Journal of Continuing Higher Education, v59 n3 p135-145 2011. 11 pp.
Continuing Education, Extension Education, Curriculum Development, Instructional Design, Methods, Case Studies, and California
Continuing educators need additional strategies for developing new programming that can both reduce the time to market and lower the cost of development. Rapid prototyping, a time-compression technique adapted from the high technology industry, represents one such strategy that merits renewed evaluation. Although in higher education rapid prototyping has been used primarily to design interactive distance learning systems, the University of California Santa Cruz Extension successfully employed this approach to produce an entire, new curriculum at an unprecedented pace. The caliber of and response to the new content, design, and delivery exceeded expectations on a variety of measures. This experience indicates that rapid prototyping can be leveraged to not only produce academic product on short time frames but also to meet institutional quality standards while fulfilling marketplace needs for innovative new educational content. (Contains 3 figures and 1 table.)
Rapid prototyping, Prototypes, Manufacturing processes, Housing development, Crisis management, Systems theory, Humanitarian assistance, Emergency housing, Building repair, and Disaster relief
The article discusses the rapid prototyping that gain new roles in humanitarian causes in Los Angeles, California. It says that rapid prototyping is known as additive manufacturing which is constructing large-scale buildings and housing via rapid prototyping methods. According to Behrokh Khosnevis, a professor of industrial and systems engineering at the University of Southern California, using an additive-manufacturing technique for constructing new buildings could provide emergency housing for victims of disasters and it could also be used for affordable housing for third-world countries. It mentions the project called Rapid Prototyping for Baghdad, or RP4Baghdad project, which aims to help civilian victims where rapid prototyping technologies can make difference between life and death.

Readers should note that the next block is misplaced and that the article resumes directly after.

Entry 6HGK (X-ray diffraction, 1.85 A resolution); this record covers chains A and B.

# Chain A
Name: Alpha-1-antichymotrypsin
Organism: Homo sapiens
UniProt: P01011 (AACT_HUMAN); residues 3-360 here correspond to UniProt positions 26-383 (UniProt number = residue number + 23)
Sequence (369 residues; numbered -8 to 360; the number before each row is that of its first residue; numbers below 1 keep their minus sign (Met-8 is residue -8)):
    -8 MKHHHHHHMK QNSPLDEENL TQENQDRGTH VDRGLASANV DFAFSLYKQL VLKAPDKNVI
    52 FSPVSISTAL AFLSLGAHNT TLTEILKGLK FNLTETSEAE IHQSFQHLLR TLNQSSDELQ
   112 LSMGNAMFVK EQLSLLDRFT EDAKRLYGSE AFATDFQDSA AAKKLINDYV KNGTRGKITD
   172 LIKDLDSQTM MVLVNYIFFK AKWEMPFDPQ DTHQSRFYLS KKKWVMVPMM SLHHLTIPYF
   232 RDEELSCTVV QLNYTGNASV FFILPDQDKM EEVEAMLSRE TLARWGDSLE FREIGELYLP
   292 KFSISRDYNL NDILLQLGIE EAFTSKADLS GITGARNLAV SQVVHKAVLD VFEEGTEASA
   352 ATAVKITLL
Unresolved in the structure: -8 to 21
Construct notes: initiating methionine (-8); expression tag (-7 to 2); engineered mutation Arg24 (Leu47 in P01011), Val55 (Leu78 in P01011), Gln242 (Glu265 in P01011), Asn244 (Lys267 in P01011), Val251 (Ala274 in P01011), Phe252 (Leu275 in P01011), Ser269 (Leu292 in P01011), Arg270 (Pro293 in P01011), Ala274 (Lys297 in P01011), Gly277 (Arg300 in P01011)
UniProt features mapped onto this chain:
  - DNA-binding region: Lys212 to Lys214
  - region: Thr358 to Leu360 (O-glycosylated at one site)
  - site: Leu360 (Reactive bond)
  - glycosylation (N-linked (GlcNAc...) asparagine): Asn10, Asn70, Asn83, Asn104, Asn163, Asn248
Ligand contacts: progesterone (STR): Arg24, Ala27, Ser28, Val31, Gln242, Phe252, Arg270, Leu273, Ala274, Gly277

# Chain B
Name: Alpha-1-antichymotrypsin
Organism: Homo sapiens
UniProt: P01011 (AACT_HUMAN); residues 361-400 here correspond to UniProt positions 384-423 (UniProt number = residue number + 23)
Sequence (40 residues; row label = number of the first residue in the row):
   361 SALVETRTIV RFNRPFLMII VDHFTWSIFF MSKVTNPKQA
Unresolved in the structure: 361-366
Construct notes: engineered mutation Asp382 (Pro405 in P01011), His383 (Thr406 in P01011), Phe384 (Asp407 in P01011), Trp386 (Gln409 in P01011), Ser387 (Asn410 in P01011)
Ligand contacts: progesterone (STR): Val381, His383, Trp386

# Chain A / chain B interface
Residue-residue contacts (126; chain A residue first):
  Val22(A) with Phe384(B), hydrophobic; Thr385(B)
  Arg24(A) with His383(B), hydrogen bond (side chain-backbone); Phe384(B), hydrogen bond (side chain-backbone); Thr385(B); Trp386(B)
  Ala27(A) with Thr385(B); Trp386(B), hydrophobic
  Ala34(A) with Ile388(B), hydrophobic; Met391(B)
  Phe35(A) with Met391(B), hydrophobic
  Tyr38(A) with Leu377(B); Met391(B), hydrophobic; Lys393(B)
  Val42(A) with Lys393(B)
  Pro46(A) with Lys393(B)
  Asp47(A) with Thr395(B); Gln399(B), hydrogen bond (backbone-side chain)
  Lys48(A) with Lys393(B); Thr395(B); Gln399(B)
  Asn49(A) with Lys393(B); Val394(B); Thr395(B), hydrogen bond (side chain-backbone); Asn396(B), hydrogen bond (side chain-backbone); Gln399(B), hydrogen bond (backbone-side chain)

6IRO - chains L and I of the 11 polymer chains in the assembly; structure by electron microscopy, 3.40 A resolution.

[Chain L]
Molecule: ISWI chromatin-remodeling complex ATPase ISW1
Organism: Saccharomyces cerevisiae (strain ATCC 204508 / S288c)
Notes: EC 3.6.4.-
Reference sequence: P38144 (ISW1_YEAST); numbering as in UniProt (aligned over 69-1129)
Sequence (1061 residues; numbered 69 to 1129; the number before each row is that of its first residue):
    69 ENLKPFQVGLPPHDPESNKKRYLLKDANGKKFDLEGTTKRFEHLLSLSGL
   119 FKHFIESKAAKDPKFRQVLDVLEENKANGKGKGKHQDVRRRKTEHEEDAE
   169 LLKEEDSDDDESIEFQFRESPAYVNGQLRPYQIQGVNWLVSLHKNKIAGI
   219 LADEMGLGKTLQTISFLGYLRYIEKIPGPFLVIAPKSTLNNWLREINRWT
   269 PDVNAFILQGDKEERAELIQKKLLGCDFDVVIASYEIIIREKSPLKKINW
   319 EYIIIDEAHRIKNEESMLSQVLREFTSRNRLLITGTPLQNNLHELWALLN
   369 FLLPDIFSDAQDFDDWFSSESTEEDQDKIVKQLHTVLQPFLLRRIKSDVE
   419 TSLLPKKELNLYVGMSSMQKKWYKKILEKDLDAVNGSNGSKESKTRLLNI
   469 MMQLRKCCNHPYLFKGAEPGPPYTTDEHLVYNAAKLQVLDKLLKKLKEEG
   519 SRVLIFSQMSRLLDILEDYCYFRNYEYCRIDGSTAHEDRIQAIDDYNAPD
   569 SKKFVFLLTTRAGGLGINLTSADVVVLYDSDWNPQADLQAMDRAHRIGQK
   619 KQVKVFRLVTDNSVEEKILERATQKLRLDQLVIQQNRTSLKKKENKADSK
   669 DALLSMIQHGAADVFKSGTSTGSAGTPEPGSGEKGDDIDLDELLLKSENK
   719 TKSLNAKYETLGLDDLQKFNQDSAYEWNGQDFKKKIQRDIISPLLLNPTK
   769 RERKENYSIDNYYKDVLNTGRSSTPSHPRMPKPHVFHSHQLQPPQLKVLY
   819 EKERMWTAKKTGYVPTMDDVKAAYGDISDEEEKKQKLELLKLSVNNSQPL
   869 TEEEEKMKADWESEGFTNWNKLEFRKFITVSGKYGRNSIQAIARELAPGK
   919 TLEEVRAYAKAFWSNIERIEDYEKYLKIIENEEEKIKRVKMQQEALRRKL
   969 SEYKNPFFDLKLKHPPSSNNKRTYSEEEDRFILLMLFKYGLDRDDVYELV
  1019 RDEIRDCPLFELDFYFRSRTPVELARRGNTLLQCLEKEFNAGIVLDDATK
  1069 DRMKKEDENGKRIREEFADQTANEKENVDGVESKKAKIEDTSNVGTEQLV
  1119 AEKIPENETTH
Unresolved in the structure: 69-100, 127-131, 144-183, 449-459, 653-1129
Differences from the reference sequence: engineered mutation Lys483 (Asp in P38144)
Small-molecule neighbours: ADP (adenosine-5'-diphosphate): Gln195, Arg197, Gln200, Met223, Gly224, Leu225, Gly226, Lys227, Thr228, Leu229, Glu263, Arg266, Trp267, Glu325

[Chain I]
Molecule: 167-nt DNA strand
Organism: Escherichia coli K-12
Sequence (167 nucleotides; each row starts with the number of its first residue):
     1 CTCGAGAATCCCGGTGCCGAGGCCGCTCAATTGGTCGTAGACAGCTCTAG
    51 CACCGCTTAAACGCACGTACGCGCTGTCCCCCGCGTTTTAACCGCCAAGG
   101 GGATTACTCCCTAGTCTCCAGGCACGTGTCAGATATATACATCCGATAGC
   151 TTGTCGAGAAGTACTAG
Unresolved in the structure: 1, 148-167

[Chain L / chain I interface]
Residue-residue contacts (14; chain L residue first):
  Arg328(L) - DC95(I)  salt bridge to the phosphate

DIVERSITY in the workplace, GLOBALIZATION, CHINESE diaspora, ETHNOGRAPHIC analysis, MERITOCRACY, and ETHNICITY
High-technology work fuels a dynamic global exchange from technopoles throughout the world, but especially between East and South Asia and the northern Californian region of Silicon Valley. This migration drives an expanded number of ancestral identities. Professional and activity-based identities flourish as Silicon Valley’s strong narrative of meritocracy loosens the grip of birth ascription on the creation of identities. These achieved identities proliferate as people experiment on their own sense of self. Traditional conceptual tools related to immigration, and even such contemporary approaches as Appadurai’s ethnoscapes, do not adequately illuminate the ethnographic data on Silicon Valley workers, families, and especially youth. The concept of deep diversity, first posed by philosopher Charles Taylor and reified by anthropologist Clifford Geertz, reinterprets the interactions of traditional ethnic identity categories, providing a powerful framework with which to think. [ABSTRACT FROM AUTHOR]
SILICON Valley (Santa Clara County, Calif.), MANUFACTURING processes, FACTORIES, COMPUTER integrated manufacturing systems, ROBOTICS, and RAPID prototyping
The article looks at high-tech manufacturing taking place in Silicon Valley, California. It notes that traditional assembly-line manufacturing jobs largely have left the area, mentioning factory closings by computer company Apple in 1992 and semiconductor company Intel in 2009. It says that ultramodern factories have been opening in the area, however, characterized by the use of computer-controlled machines or robots and flexible production processes that can be rapidly modified for design changes or new product prototypes. Manufacturing companies discussed include general electronics maker Flextronics, computer storage hardware maker Violin Memory, electric car maker Tesla Motor, and medical device maker Intuitive Surgical.
Reports the marketing of stereolithography rapid-prototyping equipment from 3D Systems Corp. in Valencia, California. Expansion of product marketing; Introduction of a line of epoxy-based RP resins; Materials used in the Accura line.
MOUNTAIN VIEW, Calif., April 17, 2018 /PRNewswire/ -- Highlights: •Extends HAPS-80 leading performance to an easily accessible desktop form factor •Built-in infrastructure for software debug and design interaction •Fast prototype bring-up with automated prototyping flow •Broad daughterboard ecosystem for software development and system validation in context of real-world I/O Synopsys, Inc...
PRNewswire-FirstCall -- LSI Logic Corporation (NYSE: LSI) and Synplicity, Inc. (NASDAQ: SYNP) today announced that LSI has joined the Synplicity Partners in Prototyping (PIP) program. LSI will offer its system prototyping platform for the ARM926EJ-S processor through the partner program, enabling a hardware and software co-design environment. The prototyping platform is designed to ensure faster system development and a flawless transition to custom silicon, for both standard cell or Platform ASIC designs...